AUSTIN (see video)
Starting Monday, homeless people will be able to camp on city sidewalks
AUSTIN (KXAN) — Changes to the way the City of Austin and its police department will handle homeless people go into effect Monday after the city passed an ordinance largely decriminalizing the act of sitting, laying or camping in public places.
Update: KXAN clarified with the city and Austin Police that the obstruction ordinance (what was previously known as sit-lie) only applies downtown but the changes to the camping and aggressive confrontation ordinance (formerly panhandling) apply citywide.
Proponents of the rule change have argued that this will help homeless people break the cycle of homelessness. A city audit report in November of 2017 found that Austin’s policies limiting camping, sitting, or lying in public spaces may make it more difficult for people to leave homelessness because of a criminal record or arrest warrants. The report also suggested that Austin’s current ordinances pose legal risks because of lawsuits faced by other cities with similar policies.
David Johnson with Grassroots Leadership said if a homeless person is cited for sleeping in a public place, “you have warrants, you’re arrested, then you lose your belongings because you don’t have a place to store them. Then it creates a cycle where you return to the streets.”
In June, Austin’s Ending Community Homelessness Coalition explained that these citations related to the camping/ sit-lie ordinance were actively prevention homeless individuals they worked with from getting into housing.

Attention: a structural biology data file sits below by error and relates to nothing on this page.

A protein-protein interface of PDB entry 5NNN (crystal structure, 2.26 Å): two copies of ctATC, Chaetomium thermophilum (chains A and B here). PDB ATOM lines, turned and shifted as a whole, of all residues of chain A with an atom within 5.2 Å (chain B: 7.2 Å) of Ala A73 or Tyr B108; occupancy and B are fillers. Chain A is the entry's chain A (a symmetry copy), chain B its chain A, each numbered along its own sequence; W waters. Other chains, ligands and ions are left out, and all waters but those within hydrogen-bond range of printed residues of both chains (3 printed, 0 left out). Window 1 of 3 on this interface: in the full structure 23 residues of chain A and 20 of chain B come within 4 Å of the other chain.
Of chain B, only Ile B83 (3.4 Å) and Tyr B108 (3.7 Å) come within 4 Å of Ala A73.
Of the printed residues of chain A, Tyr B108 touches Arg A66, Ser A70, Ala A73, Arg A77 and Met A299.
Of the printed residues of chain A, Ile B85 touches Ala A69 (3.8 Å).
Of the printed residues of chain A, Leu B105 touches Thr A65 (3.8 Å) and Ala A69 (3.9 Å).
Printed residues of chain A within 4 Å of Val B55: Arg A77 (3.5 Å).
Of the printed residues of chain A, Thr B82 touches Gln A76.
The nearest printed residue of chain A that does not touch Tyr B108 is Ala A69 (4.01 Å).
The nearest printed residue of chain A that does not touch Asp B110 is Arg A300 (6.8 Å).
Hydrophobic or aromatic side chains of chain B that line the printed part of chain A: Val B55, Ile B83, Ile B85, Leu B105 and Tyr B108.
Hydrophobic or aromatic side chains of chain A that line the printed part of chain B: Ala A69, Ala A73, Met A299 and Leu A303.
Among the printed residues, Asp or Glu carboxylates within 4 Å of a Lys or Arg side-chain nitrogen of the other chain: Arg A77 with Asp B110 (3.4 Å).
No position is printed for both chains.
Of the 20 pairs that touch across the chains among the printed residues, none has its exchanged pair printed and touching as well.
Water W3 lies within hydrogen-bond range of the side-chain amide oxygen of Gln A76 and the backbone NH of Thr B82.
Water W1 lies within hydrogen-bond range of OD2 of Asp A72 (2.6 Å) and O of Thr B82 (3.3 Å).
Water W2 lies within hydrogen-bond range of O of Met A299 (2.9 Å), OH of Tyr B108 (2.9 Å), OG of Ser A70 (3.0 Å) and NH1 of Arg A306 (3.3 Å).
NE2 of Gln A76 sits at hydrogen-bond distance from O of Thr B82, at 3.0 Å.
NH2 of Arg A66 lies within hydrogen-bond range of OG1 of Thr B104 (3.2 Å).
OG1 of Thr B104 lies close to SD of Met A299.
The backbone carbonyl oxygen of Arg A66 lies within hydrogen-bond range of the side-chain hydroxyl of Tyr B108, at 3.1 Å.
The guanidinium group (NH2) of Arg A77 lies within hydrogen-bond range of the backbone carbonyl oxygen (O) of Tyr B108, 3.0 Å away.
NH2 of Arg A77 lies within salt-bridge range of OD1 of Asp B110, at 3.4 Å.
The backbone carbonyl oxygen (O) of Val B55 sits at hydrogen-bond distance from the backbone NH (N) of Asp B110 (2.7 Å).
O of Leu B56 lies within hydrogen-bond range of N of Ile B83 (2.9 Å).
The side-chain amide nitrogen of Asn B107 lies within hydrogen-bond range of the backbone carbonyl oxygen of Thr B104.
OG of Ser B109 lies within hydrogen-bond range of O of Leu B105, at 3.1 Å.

Public input over this ordinance has been tense and heated, at the June 20 council meeting, so many people signed up to speak — both for and against the changes– that the council didn’t get to vote on the changes until 2 a.m.
In an email to the police department, Austin Police Chief Brian Manley said he told City Council that APD “would be limited in our ability to address many of the quality of life calls we get (and usually handle without citation or arrest) given the new thresholds of hazardous or dangerous.”
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The email laid out new guidelines for police officers responding to calls related to homeless people in the city.
Under the changes, APD can only arrest or ticket someone who is soliciting, camping, sitting, or lying in a public area if they present a public health or safety hazard or are blocking a walkway. The changes also make all aggressive confrontations offenses under city code, whether they are panhandling or not.
Camping on private property or in city parks is still not allowed, but camping in public spaces will be allowed.
APD officers will also have to give a person “notice” if they are violating the new camping rules and give them “reasonable amount of time to cease the violating behavior prior to taking enforcement action.”
Camping at City Hall was banned in 2012 after Occupy Austin protesters refused to leave for months. While that rule continues, for now, City Manager Spencer Cronk has been tasked with identifying safe camping areas and to propose reasonable limitations on camping. City Council will take that issue up in the months to come.
Homeless camps in Austin
KXAN visited several homeless camps around Austin Monday, many of the homeless individuals we spoke with were unaware of the new city rules and had been camping at their current locations long before the council took up a vote.
Under 183 in North Austin, KXAN ran into Brandon Graham who lives under the highway. He’s only been homeless for a few months, he grew up in Austin.